Maricopa County Board of Supervisors approves independent audit of voting equipment

Jack Sellers, Maricopa County Board of Supervisors
Jack Sellers, chair of the Maricopa County Board of Supervisors, conducted the board's meeting Jan. 27, during which the board voted to conduct a forensic audit of the tabulation equipment used in the November 2020 general election. (Screenshot courtesy Maricopa County)

Jack Sellers, chair of the Maricopa County Board of Supervisors, conducted the board's meeting Jan. 27, during which the board voted to conduct a forensic audit of the tabulation equipment used in the November 2020 general election. (Screenshot courtesy Maricopa County)

The Maricopa County Board of Supervisors unanimously approved Jan. 27 an independent forensic audit of the vote-counting hardware and software used in November’s general elections.

In doing so, board members expressed confidence that the audit would yet again show that the county’s November vote count was accurate and its election results legitimate.

Maricopa County Recorder Stephen Richer also endorsed the audit and said the results would be used to help educate the public on how elections are conducted in the county.

Scott Jarrett, the county’s elections director for election day and emergency voting, detailed previous efforts to ensure accuracy and how the latest audit will be conducted.

Jarrett said four separate hand counts have been conducted showing 100% accuracy and that more than 47,000 votes have been verified as accurate. Jarrett also said the federally and state certified tabulation equipment have gone through independent accuracy and logic tests as well as rigorous security testing in a lab.

Jarrett also pointed to the numerous court cases that had been dismissed or withdrawn and noted that both major political parties had observed and participated in the process.

“We believe that this [audit] is just a continuation of the efforts of the Board of Supervisors, the recorder—the former recorder, Adrian Fontes, and the current recorder, Mr. Richer—the recorder's office and the elections department to build confidence in the elections process and to really detail what we've done in the past to ensure that elections in Maricopa County are reliable, are secure, are done with integrity and are accurate,” Jarrett said.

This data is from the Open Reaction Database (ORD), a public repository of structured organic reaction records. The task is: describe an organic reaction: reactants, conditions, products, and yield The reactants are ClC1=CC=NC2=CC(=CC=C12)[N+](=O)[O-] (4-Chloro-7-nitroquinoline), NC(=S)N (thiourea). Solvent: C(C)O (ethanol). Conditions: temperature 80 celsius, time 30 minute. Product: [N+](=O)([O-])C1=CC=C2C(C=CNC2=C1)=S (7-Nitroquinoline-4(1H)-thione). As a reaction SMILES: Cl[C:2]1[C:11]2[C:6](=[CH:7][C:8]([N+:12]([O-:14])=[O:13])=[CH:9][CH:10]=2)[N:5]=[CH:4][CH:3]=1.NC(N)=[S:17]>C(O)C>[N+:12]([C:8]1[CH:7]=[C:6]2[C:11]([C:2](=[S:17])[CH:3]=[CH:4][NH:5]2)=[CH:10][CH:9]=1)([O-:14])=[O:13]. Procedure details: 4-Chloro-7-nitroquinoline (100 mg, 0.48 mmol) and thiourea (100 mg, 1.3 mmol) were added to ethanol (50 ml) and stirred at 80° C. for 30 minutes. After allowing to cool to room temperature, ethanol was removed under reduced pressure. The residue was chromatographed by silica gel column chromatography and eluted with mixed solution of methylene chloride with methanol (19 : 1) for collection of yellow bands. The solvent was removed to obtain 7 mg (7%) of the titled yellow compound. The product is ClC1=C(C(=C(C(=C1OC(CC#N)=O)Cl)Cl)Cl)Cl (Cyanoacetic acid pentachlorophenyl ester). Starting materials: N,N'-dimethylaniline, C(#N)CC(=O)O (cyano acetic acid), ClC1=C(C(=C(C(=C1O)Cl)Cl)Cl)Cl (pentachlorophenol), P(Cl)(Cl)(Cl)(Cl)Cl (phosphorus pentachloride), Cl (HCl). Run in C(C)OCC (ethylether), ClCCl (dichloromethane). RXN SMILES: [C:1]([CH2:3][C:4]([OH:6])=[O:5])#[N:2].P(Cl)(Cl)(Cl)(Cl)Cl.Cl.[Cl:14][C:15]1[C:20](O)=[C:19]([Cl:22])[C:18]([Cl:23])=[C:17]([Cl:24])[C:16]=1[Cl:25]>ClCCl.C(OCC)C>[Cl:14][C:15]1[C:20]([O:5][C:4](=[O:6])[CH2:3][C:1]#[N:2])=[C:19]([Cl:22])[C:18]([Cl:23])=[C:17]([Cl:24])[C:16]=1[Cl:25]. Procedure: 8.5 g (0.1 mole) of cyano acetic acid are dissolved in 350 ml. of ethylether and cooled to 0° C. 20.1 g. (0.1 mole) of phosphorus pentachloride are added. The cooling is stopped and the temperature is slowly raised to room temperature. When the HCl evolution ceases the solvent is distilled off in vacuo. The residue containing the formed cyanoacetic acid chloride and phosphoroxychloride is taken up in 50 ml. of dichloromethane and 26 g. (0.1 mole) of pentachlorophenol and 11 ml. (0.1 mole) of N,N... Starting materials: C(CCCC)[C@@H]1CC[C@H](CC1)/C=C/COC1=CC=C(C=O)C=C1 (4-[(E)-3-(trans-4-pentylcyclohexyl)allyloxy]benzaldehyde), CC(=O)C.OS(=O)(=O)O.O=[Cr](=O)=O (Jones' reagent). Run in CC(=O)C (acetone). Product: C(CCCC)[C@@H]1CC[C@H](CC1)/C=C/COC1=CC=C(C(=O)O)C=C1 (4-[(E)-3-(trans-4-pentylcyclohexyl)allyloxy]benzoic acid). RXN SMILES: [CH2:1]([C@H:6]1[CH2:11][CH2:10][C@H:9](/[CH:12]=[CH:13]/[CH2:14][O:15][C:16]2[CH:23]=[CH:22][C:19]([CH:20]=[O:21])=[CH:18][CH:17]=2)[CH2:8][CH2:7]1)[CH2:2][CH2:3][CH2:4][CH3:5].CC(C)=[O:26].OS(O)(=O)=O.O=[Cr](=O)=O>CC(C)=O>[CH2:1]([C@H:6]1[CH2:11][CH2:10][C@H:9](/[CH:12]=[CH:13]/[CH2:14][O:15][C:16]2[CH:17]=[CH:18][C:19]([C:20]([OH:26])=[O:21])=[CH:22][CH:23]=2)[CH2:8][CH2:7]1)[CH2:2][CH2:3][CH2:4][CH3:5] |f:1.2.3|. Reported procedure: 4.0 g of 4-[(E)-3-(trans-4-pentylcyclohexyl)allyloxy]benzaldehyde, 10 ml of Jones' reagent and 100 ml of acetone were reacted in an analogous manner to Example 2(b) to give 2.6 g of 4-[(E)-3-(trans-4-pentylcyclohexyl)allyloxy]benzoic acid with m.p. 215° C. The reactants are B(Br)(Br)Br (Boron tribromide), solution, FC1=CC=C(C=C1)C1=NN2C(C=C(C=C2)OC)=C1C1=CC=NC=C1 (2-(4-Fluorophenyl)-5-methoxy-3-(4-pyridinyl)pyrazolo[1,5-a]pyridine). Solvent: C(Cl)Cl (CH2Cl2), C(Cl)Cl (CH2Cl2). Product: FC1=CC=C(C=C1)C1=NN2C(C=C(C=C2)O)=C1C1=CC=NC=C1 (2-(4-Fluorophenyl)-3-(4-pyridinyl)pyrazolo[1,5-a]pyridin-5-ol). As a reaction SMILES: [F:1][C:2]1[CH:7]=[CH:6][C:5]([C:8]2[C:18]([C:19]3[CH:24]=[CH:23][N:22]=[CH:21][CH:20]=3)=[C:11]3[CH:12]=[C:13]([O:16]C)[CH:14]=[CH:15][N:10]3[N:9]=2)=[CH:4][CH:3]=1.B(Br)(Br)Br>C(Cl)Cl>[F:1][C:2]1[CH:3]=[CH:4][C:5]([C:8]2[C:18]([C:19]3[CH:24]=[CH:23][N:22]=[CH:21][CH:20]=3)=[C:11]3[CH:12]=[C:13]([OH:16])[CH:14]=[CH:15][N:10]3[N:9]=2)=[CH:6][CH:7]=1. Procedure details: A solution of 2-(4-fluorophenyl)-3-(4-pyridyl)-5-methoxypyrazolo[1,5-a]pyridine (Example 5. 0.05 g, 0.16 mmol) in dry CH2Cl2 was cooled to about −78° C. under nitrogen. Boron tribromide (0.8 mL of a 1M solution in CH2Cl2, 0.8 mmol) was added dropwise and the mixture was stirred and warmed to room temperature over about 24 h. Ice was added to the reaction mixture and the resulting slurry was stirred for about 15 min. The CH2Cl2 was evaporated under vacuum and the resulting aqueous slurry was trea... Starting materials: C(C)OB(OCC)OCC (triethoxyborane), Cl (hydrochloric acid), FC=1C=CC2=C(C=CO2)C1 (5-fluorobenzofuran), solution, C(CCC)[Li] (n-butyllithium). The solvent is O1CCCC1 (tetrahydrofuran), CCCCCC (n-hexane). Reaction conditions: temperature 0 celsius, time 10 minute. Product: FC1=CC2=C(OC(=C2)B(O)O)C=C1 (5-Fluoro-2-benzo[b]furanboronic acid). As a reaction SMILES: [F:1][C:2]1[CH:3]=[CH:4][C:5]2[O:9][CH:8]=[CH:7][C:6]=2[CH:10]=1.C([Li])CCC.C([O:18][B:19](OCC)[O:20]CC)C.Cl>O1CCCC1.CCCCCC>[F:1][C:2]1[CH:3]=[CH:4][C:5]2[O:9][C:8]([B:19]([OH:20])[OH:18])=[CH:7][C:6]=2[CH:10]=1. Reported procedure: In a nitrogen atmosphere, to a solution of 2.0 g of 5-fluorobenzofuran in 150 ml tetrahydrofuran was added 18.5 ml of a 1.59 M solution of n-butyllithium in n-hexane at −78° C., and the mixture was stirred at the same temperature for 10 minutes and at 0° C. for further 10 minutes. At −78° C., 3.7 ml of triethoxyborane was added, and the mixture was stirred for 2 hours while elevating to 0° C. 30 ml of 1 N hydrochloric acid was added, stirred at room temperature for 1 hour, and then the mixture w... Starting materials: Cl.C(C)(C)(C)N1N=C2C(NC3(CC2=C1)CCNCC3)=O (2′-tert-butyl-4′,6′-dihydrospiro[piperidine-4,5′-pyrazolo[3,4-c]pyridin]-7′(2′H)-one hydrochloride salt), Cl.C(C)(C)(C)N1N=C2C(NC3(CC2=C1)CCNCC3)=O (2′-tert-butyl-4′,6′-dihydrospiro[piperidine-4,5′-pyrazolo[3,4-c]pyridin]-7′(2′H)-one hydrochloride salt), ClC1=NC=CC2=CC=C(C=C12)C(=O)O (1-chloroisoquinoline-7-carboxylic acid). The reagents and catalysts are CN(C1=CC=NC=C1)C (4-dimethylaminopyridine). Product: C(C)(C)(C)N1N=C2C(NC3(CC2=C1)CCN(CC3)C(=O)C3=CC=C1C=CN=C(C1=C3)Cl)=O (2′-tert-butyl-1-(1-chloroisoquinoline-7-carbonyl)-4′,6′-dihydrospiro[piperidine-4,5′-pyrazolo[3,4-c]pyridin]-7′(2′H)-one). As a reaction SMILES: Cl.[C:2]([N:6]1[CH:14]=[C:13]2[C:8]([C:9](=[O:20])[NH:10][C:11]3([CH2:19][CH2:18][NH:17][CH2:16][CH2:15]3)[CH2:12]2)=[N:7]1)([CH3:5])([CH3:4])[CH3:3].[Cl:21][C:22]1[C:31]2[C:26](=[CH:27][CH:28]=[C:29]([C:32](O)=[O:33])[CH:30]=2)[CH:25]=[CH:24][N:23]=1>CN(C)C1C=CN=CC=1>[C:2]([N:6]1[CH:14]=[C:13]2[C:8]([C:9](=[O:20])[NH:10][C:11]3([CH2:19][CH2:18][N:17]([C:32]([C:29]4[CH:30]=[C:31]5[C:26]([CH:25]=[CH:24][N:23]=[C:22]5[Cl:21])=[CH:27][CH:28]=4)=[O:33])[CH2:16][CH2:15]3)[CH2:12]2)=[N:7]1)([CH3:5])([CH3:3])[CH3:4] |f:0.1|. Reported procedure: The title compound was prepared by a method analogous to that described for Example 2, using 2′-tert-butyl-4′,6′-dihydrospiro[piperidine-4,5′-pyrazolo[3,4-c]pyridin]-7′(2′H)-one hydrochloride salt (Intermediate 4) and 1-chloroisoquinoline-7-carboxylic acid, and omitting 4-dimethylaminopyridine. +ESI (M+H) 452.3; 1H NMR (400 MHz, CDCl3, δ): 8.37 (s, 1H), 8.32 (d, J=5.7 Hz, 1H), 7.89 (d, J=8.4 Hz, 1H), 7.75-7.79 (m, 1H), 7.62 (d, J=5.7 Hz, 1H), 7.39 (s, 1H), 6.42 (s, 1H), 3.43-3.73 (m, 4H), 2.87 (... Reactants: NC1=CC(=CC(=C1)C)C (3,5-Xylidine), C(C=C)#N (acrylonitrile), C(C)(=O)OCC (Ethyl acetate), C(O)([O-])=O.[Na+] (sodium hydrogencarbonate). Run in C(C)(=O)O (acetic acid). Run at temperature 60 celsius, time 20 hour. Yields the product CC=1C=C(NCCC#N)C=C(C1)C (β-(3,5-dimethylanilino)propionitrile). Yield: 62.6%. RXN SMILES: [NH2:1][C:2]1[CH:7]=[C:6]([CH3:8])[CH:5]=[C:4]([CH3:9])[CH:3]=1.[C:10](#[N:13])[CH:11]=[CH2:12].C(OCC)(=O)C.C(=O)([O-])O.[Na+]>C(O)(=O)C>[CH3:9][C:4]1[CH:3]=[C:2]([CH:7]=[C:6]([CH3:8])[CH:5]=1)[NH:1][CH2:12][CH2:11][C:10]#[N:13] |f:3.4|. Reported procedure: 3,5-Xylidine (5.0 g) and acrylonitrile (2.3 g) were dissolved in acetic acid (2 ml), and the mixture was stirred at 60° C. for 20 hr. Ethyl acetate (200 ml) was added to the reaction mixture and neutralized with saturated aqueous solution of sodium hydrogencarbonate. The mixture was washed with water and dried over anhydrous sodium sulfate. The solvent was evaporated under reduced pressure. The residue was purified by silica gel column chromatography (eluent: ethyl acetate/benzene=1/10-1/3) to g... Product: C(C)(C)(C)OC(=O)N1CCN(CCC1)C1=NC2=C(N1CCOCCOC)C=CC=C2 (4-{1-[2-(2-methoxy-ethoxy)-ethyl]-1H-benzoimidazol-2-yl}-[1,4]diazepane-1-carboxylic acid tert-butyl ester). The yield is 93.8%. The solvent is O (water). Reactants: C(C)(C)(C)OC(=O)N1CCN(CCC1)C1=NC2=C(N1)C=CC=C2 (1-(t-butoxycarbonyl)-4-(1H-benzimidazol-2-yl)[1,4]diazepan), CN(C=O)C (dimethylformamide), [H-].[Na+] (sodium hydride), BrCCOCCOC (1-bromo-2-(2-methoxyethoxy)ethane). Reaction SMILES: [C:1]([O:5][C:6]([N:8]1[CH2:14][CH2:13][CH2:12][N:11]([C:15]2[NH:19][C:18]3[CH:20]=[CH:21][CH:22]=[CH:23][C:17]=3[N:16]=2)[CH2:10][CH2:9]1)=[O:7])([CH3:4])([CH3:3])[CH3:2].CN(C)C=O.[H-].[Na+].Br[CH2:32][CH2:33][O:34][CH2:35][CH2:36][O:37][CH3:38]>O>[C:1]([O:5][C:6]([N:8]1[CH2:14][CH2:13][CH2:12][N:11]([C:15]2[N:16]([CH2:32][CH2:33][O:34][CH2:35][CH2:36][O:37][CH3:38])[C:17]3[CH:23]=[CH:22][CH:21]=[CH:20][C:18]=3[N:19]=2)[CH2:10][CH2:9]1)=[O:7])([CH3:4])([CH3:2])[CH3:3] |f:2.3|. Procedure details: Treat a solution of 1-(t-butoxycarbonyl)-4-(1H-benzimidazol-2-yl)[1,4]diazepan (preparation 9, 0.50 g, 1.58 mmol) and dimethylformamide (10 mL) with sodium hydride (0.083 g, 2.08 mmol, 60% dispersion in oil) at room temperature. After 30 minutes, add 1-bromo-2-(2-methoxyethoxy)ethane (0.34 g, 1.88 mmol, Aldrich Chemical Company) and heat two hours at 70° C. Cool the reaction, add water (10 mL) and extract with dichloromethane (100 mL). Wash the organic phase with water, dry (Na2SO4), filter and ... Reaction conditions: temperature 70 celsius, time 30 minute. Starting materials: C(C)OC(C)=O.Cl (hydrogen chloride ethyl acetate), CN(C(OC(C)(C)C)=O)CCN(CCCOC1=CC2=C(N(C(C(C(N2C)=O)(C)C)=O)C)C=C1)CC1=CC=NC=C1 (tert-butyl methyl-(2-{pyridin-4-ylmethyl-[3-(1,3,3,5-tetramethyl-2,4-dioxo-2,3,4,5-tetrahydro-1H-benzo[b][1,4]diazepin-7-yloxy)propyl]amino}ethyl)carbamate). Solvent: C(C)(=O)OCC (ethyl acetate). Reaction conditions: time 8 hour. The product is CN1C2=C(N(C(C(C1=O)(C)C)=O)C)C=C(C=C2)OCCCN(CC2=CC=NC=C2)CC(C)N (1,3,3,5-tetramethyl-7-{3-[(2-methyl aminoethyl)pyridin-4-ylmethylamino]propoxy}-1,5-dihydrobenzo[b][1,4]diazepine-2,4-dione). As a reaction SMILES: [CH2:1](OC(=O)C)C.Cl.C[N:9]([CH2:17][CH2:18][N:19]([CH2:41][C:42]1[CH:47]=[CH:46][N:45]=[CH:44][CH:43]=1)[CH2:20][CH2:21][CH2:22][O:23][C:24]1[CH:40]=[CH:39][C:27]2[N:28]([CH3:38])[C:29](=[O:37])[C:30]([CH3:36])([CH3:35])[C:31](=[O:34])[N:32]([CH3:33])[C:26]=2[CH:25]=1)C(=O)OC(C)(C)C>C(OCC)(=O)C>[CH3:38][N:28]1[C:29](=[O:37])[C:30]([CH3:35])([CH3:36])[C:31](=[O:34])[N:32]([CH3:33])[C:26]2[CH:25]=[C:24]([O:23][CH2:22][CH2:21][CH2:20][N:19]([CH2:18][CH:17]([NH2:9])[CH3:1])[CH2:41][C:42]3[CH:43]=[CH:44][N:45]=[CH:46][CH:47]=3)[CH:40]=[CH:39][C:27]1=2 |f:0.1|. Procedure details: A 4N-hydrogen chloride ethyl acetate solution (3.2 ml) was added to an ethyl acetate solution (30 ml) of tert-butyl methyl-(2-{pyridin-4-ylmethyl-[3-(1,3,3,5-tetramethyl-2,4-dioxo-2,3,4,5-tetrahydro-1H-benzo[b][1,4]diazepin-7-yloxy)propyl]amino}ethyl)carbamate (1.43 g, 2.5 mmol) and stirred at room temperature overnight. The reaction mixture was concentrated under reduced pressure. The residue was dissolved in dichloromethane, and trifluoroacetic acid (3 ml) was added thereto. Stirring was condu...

Audit conduct

For this audit, two independent firms will be employed to analyze the hardware and software of tabulation equipment to see if it is vulnerable to hacking, verify it has no malicious software installed, see if the tabulators were sending or receiving information over the internet and confirm no vote switching occurred, Jarrett said.

Additionally, an independent CPA will be used to verify that the county followed state and county procurement code when it leased the equipment.

In their remarks before the vote to approve the audit, the supervisors made clear that they were confident in the election’s integrity.

“I want people to understand I am supporting moving forward with this audit, but in no way am I indicating a lack of support for our elections team,” Vice Chairman Bill Gates said. “I'm fully confident with the work that they've done over the last year.”

In a statement released Jan. 26, Chair Jack Sellers also expressed confidence in the outcome of the audit.

“Some will never be satisfied, but this vote is not about them,” he said. “The best we can do, in my opinion, is to err on the side of transparency, to embrace the opportunity to once again show our work, and to put facts in their proper place at the center of public discourse instead of the periphery.”

Questioning Arizona Legislature

Supervisor Clint Hickman took aim at legislators who have questioned the election’s integrity, noting that county officials had appeared before the Arizona Senate Judiciary Committee, chaired by then-Sen. Eddie Farnsworth, and the Arizona House Elections Committee, chaired by Rep. Kelly Townsend, to testify before the election about the election processes. Townsend also toured the department, and Farnsworth turned down the opportunity to do so, Hickman said.

Farnsworth and Townsend are among those who have questioned the election’s results. Hickman was the board’s chairman in 2020.

Supervisor Steve Gallardo, the lone Democrat on the five-member board, was sharply critical of the Legislature, accusing some members of introducing bills to suppress the vote.

“They need to use our election as justification for the bills that they are introducing right now,” he said. “That's what they are. They don't like who's voting, so, 'Let's make it more difficult for them to vote. Let's make it harder for Scott [Jarrett] and our election folks to count the ballot.'”

Supervisor Steve Chucri called for a spirit of cooperation with the Legislature and asked board members to approach it with an open mind; however, he was firm that this was the final audit.

“We should get [legislators'] feedback,” he said. “But make no mistake, this is the audit that we're doing, and we're not going to go and continue to turn over rocks. ... That’s not what we do.”

The audit will be conducted in February and March, according to Jarrett’s presentation to the board.
By Tom Blodgett

Editor, Gilbert

Raised in Arizona, Tom Blodgett has spent more than 30 years in journalism in Arizona and joined Community Impact Newspaper in July 2018 to launch the Gilbert edition. He is a graduate of Arizona State University, where he served as an instructional professional in the Walter Cronkite School of Journalism and Mass Communication from 2005-19 and remains editorial adviser to The State Press, the university's independent student media outlet.